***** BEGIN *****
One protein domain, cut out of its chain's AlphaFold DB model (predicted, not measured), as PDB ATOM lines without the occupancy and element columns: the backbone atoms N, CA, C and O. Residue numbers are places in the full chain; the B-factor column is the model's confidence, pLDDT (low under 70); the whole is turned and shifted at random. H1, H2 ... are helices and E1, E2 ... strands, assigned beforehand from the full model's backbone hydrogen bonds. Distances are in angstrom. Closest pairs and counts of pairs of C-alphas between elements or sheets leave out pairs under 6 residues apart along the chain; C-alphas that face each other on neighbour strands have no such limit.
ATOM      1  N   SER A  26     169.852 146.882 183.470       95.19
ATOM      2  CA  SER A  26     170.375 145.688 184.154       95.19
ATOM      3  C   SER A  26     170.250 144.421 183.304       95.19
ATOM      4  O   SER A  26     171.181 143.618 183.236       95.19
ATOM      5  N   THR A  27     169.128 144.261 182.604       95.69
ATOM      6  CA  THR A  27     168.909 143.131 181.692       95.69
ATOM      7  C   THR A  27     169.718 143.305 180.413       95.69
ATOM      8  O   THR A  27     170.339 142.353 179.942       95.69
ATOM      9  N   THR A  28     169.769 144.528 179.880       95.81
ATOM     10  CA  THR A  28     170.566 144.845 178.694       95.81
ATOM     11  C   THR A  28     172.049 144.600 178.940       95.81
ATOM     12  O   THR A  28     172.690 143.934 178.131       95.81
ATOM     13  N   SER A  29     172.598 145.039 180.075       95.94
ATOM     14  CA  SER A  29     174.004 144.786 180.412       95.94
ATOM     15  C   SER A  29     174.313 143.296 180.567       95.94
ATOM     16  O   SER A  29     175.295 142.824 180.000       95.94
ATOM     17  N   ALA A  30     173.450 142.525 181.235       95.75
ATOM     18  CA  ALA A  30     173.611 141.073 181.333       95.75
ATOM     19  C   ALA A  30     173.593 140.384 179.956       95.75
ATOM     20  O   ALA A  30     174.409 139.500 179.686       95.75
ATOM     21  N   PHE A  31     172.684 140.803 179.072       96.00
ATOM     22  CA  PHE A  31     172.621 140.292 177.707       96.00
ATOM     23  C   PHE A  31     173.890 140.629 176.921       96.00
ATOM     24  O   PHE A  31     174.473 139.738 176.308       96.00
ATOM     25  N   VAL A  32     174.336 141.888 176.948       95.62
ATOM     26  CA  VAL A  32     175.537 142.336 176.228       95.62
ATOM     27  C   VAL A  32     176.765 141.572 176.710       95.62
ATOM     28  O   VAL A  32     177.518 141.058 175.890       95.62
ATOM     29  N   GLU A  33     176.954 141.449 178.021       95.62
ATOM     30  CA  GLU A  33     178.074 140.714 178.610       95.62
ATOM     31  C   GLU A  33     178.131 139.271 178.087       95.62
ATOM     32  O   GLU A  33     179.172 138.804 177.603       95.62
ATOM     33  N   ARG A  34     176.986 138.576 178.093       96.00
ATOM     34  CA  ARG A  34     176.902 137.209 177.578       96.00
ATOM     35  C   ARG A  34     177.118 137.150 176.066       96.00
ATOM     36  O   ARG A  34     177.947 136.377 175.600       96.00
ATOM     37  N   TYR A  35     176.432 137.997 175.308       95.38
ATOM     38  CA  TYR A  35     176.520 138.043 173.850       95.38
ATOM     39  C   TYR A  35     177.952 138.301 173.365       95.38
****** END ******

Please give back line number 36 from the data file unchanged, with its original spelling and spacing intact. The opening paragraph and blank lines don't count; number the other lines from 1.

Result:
ATOM     36  O   ARG A  34     177.947 136.377 175.600       96.00